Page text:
Last Tuesday, a press conference was staged at the Conga Room at L.A. Live to promote the finals of Showtime’s bantamweight tournament featuring Joseph Agbeko and Abner Mares. At about the same time, a media conference call was held by Top Rank featuring Fernando Montiel and Nonito Donaire, who fight this weekend at the Mandalay Bay in Las Vegas. In a perfect world, the winners of these two would face each other for supremacy in 118-pound class (with all due respect to WBA titlist Anselmo Moreno, who isn’t involved in either scenario). But there is one fly in this ointment.
The growing discontent between Top Rank and Golden Boy Promotions, who simply don’t do business with each other nowadays.
If Mares beats Agbeko at the Nokia Theater in a couple of months, there is no doubt who he wants next- the winner of Montiel-Donaire.
"Definitely, for the boxing fans, it would only be fair for me to fight the winner of Montiel-Donaire and the winner of this tournament to fight each other," said Mares, who earned this shot at the IBF champion by gutting out a tough victory over Vic Darchinyan in December. "But if you really look at it, the winner of this tournament should definitely be called the best bantamweight. Why? Because we have fought nothing but the best in bantamweight. My last fight was against Darchinyan; my last fight before that one was against Yonnhy Perez and if you look at Montiel or Donaire, their last fights weren’t against top ranked fighters. Just looking at it that way, whoever wins this fight, [he] definitely should be called the best bantamweight."
(In all fairness, Montiel did go to Japan and lifted the WBC strap by stopping the respected Hozumi Hasagawa, who was considered the best bantamweight on the planet for at least a few years.)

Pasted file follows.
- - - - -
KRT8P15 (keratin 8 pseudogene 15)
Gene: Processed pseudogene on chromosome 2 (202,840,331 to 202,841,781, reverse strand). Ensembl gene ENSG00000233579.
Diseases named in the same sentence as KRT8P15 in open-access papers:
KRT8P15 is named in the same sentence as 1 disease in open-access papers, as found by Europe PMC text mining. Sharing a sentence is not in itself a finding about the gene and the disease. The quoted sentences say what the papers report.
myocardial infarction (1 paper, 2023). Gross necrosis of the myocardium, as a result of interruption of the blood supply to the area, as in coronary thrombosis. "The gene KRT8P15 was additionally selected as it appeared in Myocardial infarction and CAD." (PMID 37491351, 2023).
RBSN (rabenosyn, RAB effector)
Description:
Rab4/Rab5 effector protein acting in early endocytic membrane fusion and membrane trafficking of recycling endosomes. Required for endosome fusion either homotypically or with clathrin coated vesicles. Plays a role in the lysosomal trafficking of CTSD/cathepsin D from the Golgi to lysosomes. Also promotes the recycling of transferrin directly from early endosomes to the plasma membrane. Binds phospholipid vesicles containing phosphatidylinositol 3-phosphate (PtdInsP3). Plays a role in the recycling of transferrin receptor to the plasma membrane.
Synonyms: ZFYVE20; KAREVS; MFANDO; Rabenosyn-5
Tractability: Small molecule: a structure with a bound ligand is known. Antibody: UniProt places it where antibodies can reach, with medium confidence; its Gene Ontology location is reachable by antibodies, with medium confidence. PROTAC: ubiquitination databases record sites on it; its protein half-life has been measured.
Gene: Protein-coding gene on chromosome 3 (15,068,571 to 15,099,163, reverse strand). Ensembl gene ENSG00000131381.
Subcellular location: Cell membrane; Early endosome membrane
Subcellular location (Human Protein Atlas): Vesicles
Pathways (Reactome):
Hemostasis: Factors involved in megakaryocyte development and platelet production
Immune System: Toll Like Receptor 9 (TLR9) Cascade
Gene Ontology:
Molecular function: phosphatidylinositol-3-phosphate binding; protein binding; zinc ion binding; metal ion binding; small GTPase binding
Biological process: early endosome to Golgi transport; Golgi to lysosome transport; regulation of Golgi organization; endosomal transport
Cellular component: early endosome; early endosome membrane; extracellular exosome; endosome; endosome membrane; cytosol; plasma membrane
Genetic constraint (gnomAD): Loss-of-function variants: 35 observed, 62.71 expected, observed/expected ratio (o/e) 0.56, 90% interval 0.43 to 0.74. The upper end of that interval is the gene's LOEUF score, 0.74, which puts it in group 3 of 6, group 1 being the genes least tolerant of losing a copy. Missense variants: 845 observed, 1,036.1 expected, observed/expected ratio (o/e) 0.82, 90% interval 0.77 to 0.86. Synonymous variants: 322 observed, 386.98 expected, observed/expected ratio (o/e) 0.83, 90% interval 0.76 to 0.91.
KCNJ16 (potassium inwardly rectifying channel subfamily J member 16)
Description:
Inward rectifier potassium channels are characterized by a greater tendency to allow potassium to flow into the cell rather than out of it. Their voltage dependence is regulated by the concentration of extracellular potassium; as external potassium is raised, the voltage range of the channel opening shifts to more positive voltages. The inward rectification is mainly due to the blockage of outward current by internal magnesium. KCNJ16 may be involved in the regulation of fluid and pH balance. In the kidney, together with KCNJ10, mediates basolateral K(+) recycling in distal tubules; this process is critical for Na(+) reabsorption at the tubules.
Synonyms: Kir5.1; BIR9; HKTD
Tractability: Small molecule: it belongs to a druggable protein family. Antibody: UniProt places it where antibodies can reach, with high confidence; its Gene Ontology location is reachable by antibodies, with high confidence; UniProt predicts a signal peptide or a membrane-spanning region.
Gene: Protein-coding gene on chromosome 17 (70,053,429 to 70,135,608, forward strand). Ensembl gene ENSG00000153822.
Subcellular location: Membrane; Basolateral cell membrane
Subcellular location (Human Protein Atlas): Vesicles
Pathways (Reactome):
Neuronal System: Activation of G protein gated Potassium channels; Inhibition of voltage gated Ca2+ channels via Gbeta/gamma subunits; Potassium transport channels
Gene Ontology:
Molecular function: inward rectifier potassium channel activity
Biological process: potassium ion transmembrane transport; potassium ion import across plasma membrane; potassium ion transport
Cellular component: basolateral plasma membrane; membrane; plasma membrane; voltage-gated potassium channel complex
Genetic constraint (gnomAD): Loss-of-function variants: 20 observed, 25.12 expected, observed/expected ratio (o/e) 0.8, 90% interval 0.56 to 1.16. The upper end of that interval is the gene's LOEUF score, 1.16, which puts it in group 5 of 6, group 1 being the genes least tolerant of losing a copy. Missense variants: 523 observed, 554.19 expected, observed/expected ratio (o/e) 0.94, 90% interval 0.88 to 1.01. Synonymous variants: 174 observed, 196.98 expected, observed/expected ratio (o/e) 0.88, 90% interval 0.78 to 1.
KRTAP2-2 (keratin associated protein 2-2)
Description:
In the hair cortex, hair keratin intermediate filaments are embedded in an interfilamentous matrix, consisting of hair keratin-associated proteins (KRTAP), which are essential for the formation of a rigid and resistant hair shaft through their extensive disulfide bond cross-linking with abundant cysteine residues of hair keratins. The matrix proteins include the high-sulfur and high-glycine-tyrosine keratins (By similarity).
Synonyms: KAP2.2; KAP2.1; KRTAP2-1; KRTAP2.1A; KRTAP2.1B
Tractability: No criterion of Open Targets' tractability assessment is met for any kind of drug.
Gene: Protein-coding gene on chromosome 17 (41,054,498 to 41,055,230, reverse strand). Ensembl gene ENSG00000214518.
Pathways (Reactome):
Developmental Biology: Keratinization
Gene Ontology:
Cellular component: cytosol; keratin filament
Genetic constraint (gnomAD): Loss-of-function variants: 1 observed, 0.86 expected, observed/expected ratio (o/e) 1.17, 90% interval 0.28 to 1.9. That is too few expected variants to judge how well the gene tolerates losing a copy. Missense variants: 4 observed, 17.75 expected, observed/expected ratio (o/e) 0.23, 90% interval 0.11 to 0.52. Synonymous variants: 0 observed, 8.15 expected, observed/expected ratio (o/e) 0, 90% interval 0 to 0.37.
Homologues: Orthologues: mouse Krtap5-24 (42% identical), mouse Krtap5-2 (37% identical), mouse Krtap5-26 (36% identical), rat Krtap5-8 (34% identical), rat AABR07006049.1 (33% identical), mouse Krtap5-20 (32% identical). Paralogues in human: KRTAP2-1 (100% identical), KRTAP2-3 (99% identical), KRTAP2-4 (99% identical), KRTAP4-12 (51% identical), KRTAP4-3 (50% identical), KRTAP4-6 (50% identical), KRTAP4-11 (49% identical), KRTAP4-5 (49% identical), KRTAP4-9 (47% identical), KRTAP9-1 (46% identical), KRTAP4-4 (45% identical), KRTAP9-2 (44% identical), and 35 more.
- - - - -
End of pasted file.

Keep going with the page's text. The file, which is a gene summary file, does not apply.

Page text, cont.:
And yes, Agbeko, who regained his title by exacting revenge on Perez, wants the winner of this weekend’s bout. "Yeah, yeah, yeah, absolutely. Right now, I’m concentrating on Mares but I know, definitely, I’m going to go past him and look at the winner of Donaire and Mares."
The “Filipino Flash” is on board with this plan.
"Oh, definitely, that completes everything for me because that makes it a chance for undisputed, being an undisputed champion," Donaire told Maxboxing last week. "I’d like to go for that since I’m already there rather than building up from scratch." There has been talk of Donaire moving up immediately to junior featherweight after this bout but even if he should topple Montiel, he feels he has unfinished business in the division. "I just want to clean it up," he said. "Be the best in it and be the undisputed guy. That’s my goal; that’s my dream and I work hard for that. That’s what I want to do."
OK, the fighters seem to want it. Make it happen for the summer.
If it were only that easy.
Those who manage these careers are more realistic of the possibility of any fight taking place right now between Top Rank and Golden Boy.
"Yeah, I want that fight; I do but will it happen?" asked Mares’ manager, Frank Espinoza, rhetorically. "I can’t tell you that because of the conflict we have with the promoters. But yeah, we’ll be open to that, absolutely."
Cameron Dunkin, who manages Donaire, admits, "I think right now, that’s a hard fight to make because you’d have to deal with Golden Boy or Don King with those guys and that may be rough to make. So I think there’s other fights for Nonito at 122, moving up. You’ve got Wilfredo Vazquez Jr.; you’ve got a rematch with Montiel at either ’18 or ’22, if it’s a good fight and then you’ve got Steve Molitor. So you’ve got many opportunities for him after this."
In recent years, Top Rank has become more and more insular in their match-ups but they are working with King on March 12th when Miguel Cotto takes onRicardo Mayorga. Making a deal with King doesn’t seem to be too problematic since the old archrivals have reached a détente in their old age. Now, breaking bread with Golden Boy, that’s a whole ’nother issue. When asked about this, Arum admitted, "If [Mares] wins that fight and if there is no rematch between Donaire and Montiel and if the winner of that fight wants to stay at 118, the winner of the Mares-Agbeko fight is a natural opponent."
Richard Schaefer, CEO of Golden Boy Promotions, says that making a Mares-Montiel/Donaire fight should be no problem. "Maybe we’ll just buy Arum out of the promotion because you know what they say; what comes around, goes around and so we’ll see who comes up with more money."
Arum will never, ever allow for such a scenario. His position would be that he is the guy with the draw and it’s his company that truly knows how to promote and maximize an event. Till they find a common ground, you will not see any co-promotions between the two entities. Right now, Top Rank seems to almost be creating its own league ala the UFC.